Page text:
Monthly Archives: April 2014

The Passionate Life of Charlotte Brontë

The Passionate Life of Charlotte Brontë

Charlotte Brontë (1816-1854) by George Richmond, 1850 On April 21, 1816, English novelist and poet Charlotte Brontë, the eldest of the three Brontë sisters was born, whose novels are English literature standards. Most notably she wrote Jane Eyre under the pen name Currer Bell. Following the usual stereotype, computer scientists are nerds and the only literature they read – if they read any literature at all – are science fiction stories or…
Royal Botanist Charles Plumier

Royal Botanist Charles Plumier

Franipani (Plumeria) flowers in Perth, Western Australia Author: Renesis On April 20, 1646, French botanist Charles Plumier was born. He is considered one of the most important of the botanical explorers of his time. He made three botanizing expeditions to the West Indies, which resulted in a massive work Nova Plantarum Americanarum Genera (1703–04) and was appointed botanist to king Louis XIV of France. Charles Plumier (1646 – 1704) Charles…
August Wilhelm Iffland and the Iffland Ring

August Wilhelm Iffland and the Iffland Ring

August Wilhelm Iffland (1759-1814) On April 19, 1759, German actor and dramatic author August Wilhelm Iffland was born. He was the most important actor of his age and is best remembered for playing the main part of Franz Moor in Friedrich Schiller‘s ‘The Robbers‘. And there is this ring, the Iffland-Ring, which bears Iffland‘s likeness, and is borne by the most important German-speaking actor, as decided by his predecessor. When I…
The Natural History Museum in London

The Natural History Museum in London

The Natural History Museumimage: Wikimedia user Diliff On April 18, 1881, the Natural History Museum in London was opened for the public. It is one of the largest natural history museum‘s of the world. Sir Hans Sloane was an Irish physician, but also a collector who provided the foundation for the museum. He allowed his collections to be purchased by the British government below their actual value on the free…
William Wilson and the First German Railway

William Wilson and the First German Railway

William Wilson (1809-1862) On April 17, 1862, British mechanical engineer William Wilson passed away. He was the first engine driver of the locomotive Adler on the first German railway. There was a time, when every little boy wanted to become an engineer or engine driver. Master of the huge and powerful machine, driving the rails, faster and faster. But, this was already way before my time. I wanted to become…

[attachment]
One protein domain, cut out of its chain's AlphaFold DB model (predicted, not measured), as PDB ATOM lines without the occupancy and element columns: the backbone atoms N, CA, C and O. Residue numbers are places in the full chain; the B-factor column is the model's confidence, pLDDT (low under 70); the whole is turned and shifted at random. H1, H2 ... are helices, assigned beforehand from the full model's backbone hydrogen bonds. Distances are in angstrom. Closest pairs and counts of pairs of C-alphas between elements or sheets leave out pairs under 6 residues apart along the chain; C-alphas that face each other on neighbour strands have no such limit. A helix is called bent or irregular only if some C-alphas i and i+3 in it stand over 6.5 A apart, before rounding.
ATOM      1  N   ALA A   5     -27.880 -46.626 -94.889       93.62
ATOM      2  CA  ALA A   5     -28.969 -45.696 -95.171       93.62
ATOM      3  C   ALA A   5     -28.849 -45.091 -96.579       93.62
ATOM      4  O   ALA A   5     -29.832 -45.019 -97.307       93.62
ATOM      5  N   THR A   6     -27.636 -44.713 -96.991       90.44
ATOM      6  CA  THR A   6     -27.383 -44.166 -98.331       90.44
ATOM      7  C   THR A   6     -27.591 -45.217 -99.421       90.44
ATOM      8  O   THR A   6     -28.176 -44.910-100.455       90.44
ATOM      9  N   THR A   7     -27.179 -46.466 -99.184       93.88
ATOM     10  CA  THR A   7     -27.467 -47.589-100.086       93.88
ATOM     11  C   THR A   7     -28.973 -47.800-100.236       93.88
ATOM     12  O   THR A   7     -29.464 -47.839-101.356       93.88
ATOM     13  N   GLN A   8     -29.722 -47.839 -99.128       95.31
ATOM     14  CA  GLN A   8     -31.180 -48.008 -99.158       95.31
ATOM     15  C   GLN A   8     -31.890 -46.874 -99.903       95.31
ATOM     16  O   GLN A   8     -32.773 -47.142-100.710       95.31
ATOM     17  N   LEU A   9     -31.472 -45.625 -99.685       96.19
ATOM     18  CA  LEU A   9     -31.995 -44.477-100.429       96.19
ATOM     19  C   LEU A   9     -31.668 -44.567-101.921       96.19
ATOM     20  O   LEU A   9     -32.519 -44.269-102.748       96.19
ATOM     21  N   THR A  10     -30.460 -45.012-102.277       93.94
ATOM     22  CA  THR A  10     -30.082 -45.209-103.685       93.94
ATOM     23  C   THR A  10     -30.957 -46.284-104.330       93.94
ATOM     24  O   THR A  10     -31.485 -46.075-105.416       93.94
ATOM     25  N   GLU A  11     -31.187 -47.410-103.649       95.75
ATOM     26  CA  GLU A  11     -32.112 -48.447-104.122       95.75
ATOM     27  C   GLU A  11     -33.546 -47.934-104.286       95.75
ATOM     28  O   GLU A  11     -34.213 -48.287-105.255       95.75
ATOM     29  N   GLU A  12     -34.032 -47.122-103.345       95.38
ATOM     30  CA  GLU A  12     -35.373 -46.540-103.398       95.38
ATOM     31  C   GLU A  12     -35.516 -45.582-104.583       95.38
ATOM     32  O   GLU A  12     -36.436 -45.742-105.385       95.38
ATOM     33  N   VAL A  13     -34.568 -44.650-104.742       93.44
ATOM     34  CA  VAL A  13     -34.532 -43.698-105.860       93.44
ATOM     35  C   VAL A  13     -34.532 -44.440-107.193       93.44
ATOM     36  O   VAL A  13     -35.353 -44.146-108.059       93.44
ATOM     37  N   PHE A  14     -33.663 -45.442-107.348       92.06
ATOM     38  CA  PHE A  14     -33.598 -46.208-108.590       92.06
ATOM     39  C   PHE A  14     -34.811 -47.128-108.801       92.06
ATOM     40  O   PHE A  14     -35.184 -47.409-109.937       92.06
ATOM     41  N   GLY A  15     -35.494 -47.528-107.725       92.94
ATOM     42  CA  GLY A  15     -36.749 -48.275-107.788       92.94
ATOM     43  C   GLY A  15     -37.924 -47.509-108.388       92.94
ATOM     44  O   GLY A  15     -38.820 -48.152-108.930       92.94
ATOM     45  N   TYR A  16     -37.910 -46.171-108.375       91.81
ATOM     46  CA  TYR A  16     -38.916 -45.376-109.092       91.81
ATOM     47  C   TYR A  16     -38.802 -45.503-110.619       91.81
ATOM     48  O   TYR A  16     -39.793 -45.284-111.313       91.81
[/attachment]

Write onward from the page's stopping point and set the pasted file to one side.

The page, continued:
Aviation Pioneer Harriet Quimby

Aviation Pioneer Harriet Quimby

Harriet Quimby (1875-1912) in the Moisant monoplane she learned to fly inImage: Library of Congress On April 16, 1912, Harriet Quimby became the first woman to fly across the English Channel. She was the the first woman to gain a pilot‘s license in the United States. Although Quimby lived only to the age of thirty-seven, she had a major influence upon the role of women in aviation. Harriet Quimby was…
Samuel Johnson and his Famous Dictionary

Samuel Johnson and his Famous Dictionary

Samuel Johnson reading the “Vicar of Wakefield“ On April 15, 1755, after nine years of intensive labor, Samuel Johnson publishes his “Dictionary of the English Language”, sometimes published as Johnson‘s Dictionary. It is among the most influential dictionaries in the history of the English language. Samuel Johnson showed signs of great intelligence quite early and his parents decided to start his educational program, when he was only three years old.…
The Kinetoscope and Edison’s Wrong Way to Invent the Cinema

The Kinetoscope and Edison’s Wrong Way to Invent the Cinema

The 1895 version of the Kinetoscope with earphones that lead to the cylinder phonograph within the cabinet On April 14, 1894, chief engineer William K. L. Dickson in the team of Thomas Alva Edison, presents the newly invented Kinetoscope, an early motion picture exhibition device designed for films to be viewed by one individual at a time through a peephole viewer window at the top of the device. Ok, according to…
Catherine de Medici and St. Bartholomew’s Day

Catherine de Medici and St. Bartholomew’s Day

Catherine and Henry‘s marriage On April 13, 1519, Italian noblewoman and Queen of France Catherine de’ Medici was born. Catherine played a key role in the reign of her sons, and is blamed for the excessive persecutions of the Hugenots in particular for the St. Bartholomew‘s Day massacre of 1572, in which thousands of Huguenots were killed in Paris and throughout France. Catherine de’ Medici was born into a very…
Robert Delaunay and Orphism

Robert Delaunay and Orphism

Graphic Champs de Mars: La Tour Rouge. Robert Delaunay On April 12, 1885, French artist Robert Delaunay was born. Together with his wife Sonia Delaunay and others, he cofounded the Orphism art movement, noted for its use of strong colours and geometric shapes. Robert Delauney grew up with his aunt and uncle near Bourges and when he failed his final schooling exam, he declared that he wanted to become a…
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